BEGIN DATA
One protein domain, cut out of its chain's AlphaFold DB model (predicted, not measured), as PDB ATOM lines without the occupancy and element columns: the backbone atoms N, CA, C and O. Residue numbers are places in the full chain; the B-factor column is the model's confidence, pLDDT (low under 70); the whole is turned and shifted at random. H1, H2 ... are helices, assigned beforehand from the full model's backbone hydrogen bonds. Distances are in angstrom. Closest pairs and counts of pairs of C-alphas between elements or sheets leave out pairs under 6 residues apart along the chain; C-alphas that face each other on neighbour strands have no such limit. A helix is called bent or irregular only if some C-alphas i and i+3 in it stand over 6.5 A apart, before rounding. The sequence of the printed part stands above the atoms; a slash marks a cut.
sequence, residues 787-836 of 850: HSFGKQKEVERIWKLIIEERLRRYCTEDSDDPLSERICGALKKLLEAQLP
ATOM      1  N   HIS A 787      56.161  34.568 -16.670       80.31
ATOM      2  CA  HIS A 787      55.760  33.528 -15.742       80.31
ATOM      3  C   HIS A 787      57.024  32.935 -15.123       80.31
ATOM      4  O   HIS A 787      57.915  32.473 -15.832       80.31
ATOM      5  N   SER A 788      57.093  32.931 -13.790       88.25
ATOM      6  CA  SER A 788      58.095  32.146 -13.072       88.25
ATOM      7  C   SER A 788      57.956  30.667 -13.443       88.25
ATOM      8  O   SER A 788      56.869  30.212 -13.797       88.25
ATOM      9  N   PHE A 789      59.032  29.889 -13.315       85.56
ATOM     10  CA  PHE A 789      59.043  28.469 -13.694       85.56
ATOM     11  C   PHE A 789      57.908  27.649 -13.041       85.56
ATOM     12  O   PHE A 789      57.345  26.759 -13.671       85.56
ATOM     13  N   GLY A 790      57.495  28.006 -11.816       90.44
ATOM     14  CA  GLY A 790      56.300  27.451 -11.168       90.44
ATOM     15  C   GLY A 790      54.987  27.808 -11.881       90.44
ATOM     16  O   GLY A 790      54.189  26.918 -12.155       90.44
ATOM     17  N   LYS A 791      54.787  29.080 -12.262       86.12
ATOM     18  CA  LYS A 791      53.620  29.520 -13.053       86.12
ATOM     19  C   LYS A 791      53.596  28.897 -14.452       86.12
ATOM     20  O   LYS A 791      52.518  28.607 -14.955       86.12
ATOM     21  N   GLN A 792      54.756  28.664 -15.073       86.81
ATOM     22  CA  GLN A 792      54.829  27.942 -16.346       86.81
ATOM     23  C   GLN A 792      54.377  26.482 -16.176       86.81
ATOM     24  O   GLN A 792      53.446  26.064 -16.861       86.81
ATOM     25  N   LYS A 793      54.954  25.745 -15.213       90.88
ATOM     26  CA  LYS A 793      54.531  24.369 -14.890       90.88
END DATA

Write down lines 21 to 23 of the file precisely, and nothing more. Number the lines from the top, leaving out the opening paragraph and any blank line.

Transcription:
ATOM     20  O   LYS A 791      52.518  28.607 -14.955       86.12
ATOM     21  N   GLN A 792      54.756  28.664 -15.073       86.81
ATOM     22  CA  GLN A 792      54.829  27.942 -16.346       86.81